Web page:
The largest-ever experiment in space has reported the collection of some 18 billion “cosmic ray” events that may help unravel the Universe’s mysteries.
Run from a centre at Cern, the Alpha Magnetic Spectrometer (AMS) aims to spot dark matter and exotic antimatter.
At the heart of the seven-tonne, $2bn machine is a giant, specially designed magnet which bends the paths of extraordinarily high-energy charged particles called cosmic rays onto a series of detectors, giving hints of what the particles are.
A series of ever-larger particle accelerators built here on Earth aim to drive particles to ever-higher energies, smashing them into one another to simulate the same processes that create them elsewhere in the cosmos.
But no Earth-bound experiment can match nature’s power as a particle accelerator – and Earth’s atmosphere absorbs incoming cosmic rays – so the AMS will catch some of these high-energy particles “from the source”, as a kind of complement to the likes of the Large Hadron Collider.
Learn more: BBC – Alpha Magnetic Spectrometer claims huge cosmic ray haul
Continue reading International Space Station has a Large Hadron Collider – and it’s collected 18 billion cosmic rays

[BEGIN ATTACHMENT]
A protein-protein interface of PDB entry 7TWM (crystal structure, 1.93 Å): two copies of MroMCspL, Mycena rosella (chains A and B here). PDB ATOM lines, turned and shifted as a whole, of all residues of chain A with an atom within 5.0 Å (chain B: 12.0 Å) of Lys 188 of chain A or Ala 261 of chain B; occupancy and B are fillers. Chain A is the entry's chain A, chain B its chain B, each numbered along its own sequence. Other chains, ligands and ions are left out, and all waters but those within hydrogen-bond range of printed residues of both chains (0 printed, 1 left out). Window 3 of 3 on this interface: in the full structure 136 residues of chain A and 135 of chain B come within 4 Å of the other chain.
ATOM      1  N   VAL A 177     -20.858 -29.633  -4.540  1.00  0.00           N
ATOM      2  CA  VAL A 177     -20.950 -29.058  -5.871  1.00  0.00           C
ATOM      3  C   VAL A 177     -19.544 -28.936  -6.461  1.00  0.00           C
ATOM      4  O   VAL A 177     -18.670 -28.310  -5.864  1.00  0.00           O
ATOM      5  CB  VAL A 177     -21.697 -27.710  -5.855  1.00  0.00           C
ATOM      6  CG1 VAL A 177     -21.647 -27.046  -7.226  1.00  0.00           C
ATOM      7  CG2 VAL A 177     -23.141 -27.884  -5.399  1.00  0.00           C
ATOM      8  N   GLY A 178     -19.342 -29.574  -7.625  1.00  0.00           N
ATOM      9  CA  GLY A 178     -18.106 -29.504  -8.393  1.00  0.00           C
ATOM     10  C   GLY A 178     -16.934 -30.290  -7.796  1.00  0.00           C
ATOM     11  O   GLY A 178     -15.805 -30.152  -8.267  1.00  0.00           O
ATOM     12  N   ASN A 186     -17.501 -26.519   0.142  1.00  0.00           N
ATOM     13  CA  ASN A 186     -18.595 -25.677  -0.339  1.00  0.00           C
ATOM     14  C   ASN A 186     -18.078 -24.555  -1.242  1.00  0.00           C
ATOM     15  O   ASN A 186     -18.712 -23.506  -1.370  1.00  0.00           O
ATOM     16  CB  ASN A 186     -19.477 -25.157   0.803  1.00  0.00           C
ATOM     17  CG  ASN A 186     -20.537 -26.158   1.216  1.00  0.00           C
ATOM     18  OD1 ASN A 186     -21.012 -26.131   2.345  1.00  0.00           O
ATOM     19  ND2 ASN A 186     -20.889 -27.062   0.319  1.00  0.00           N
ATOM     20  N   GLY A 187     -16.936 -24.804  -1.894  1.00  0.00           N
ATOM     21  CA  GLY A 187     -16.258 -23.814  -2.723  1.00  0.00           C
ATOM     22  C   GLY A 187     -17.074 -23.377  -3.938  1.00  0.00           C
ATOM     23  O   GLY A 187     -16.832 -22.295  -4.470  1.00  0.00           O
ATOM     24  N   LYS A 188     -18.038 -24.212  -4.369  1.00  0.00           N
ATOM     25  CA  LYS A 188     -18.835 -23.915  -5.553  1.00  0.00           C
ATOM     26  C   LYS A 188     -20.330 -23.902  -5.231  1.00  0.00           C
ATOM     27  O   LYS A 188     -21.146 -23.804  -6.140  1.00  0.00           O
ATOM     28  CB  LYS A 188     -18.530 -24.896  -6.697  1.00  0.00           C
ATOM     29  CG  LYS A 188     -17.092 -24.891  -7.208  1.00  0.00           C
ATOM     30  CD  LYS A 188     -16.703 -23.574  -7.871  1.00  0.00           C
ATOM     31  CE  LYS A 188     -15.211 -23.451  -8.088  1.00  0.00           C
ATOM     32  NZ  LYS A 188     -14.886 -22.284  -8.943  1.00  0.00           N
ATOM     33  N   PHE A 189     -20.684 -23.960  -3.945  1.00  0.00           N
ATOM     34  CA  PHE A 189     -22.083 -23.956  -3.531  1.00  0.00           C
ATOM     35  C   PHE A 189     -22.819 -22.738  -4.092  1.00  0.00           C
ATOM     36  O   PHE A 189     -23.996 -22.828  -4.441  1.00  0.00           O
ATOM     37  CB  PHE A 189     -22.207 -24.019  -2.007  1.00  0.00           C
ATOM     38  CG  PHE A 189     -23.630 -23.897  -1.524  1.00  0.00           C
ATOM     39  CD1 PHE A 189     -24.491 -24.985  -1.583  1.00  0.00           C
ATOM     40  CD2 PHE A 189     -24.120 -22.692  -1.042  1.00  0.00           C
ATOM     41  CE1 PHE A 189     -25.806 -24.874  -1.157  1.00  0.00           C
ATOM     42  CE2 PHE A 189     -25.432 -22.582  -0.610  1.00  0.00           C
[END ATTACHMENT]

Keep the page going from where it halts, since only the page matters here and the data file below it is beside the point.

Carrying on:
The year was 1998 and two highly competitive groups of astronomers were each rushing toward the same goal: they hoped to hunt down the effects of gravitational braking in the universe. Ever since astronomers had accepted the idea of the Big Bang, they had been out hunting for its subsequent cosmic deceleration.
While the Big Bang blows space apart (it literally stretches all points of space-time away from each other), the gravitational pull of matter should, over time, slow down that initial burst of cosmic expansion.
As data was gathered and analyzed, both the Harvard and Berkeley groups were stunned to find no evidence for deceleration. Instead, everything pointed in the opposite direction.
According to observations, the expansion of the universe was speeding up — it was accelerating. Cosmic acceleration became big news.
Which means there exists a Dark Energy pushing the universe outwards:
In 1999, the newly discovered cosmic acceleration made it clear that some form of anti-gravitational energy had to exist. As nothing was known about this energy…it was called Dark Energy
The discovery of cosmic acceleration and Dark Energy upended cosmology almost overnight.
keep reading at Cosmos and Culture
(thx Joseph Armstrong)